15 persons gave evidence regarding the arrests made on 2nd August 1990, 30 persons gave evidence about the arrests made on 21st August, 1990 and two person testified regarding arrests made on 24th December 1993.  The refugees in the Sittandy Murugan Temple were mainly from the village of Sittandy, Morakotanchchenai, Chenkalady and Kiran.

 

Evidence revealed that the victims of these arrests pleaded with the army personnel about their innocence but their pleas fell on deaf ears.  Even the relations of these unfortunate victims, who appealed for their release, were assaulted and chased away by shots being fired in the air.  Among the victims, were students and youths, who were the sole breadwinners of their families.  None of the arrested 52 persons returned to their houses, nor could their whereabouts be traced.

 

The agents of this massacre were identified as the personnel from the army camp at Morakottanchenai.

 

3.10.           Disappearances from Kommanthurai Army check point

 

Kommathurai Army check point is located in Kommathurai village on the Colombo Batticaloa road.  This is controlled by the Kommathurai Army camp.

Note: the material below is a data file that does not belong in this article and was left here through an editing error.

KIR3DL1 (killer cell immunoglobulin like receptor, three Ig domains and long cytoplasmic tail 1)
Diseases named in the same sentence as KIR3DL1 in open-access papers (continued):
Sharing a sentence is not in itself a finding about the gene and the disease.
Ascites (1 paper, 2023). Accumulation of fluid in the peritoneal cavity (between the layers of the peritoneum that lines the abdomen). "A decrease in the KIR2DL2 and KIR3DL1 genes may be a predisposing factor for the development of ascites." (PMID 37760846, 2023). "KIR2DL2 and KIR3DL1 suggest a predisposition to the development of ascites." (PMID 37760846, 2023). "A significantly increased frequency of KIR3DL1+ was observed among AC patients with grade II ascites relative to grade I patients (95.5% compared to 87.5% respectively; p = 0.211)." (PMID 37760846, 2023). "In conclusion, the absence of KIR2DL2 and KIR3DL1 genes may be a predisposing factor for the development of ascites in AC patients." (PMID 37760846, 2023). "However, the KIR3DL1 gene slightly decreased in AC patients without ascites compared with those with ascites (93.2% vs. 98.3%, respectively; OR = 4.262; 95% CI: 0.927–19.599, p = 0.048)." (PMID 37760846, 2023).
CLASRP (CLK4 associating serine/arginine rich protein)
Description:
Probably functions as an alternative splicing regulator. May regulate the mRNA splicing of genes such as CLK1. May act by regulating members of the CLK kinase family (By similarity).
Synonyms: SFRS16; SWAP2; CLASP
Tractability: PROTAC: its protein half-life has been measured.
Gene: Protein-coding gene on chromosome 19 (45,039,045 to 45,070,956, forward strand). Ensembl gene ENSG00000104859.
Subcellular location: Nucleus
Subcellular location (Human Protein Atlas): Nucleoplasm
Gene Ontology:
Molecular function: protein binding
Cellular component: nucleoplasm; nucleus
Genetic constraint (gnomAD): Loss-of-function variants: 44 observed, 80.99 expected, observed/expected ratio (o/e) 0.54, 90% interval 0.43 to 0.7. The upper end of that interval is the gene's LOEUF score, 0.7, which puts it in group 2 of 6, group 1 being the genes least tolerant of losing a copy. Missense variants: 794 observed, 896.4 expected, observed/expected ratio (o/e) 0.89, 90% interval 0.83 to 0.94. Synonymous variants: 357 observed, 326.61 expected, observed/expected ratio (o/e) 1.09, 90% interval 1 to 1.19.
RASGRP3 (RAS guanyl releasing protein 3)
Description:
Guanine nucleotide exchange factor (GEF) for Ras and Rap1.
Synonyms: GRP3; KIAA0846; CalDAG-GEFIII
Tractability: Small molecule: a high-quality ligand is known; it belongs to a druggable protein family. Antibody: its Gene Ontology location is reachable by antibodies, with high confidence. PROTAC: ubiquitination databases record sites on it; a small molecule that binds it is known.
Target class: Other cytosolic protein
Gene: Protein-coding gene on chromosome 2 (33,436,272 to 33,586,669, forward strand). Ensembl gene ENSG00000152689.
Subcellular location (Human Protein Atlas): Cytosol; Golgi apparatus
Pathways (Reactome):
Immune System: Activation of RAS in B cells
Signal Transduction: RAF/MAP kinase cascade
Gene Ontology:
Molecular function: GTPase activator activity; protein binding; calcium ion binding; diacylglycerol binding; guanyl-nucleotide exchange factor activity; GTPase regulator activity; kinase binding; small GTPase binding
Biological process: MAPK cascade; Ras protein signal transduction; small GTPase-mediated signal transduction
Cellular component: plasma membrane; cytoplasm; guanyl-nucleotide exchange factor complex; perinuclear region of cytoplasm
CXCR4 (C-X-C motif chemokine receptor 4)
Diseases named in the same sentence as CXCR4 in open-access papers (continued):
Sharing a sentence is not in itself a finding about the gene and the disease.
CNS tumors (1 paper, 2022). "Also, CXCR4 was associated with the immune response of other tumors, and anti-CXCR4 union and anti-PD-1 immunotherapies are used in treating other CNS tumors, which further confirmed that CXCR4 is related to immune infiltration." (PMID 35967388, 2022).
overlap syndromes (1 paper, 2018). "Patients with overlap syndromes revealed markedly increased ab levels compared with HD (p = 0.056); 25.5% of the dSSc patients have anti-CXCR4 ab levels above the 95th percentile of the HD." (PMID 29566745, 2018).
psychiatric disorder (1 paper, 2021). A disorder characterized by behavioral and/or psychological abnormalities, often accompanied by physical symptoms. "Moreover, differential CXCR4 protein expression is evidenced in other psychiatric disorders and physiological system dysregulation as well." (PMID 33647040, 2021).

Complaints were received regarding arrests of 20 persons by members of the armed forces at the Kommathurai check point and their subsequent disappearance, during the period August to December, 1990.  It would appear, from evidence, that all those who were arrested were passing along this point, on legitimate business.  Those arrested are categorised below:

 

A. Persons who were travelling to Batticaloa from Colombo to see members of their families or returning to Colombo.

B. Labourers and fishermen who had to pass through this check point in their daily travel within Kommathurai village.

C. Those who crossed the check point to reach the hospital for treatment

D. Students who passed the check point.

 

According to evidence, none of those arrested there was released and their whereabouts are also not known to date.

 

3.11            Disappearances from the Town of Chnkalady:

 

From 1990 to 1994, Chenkalady was the scene of several search and arrest operations. 43 persons were arrested during these operations and taken away and that was the last that was heard of them.  Annexure K shows the names of these 43 persons. The following agencies and groups were reported to have been responsible for the arrests made in the town and the percentage of such arrests made by each group is given below: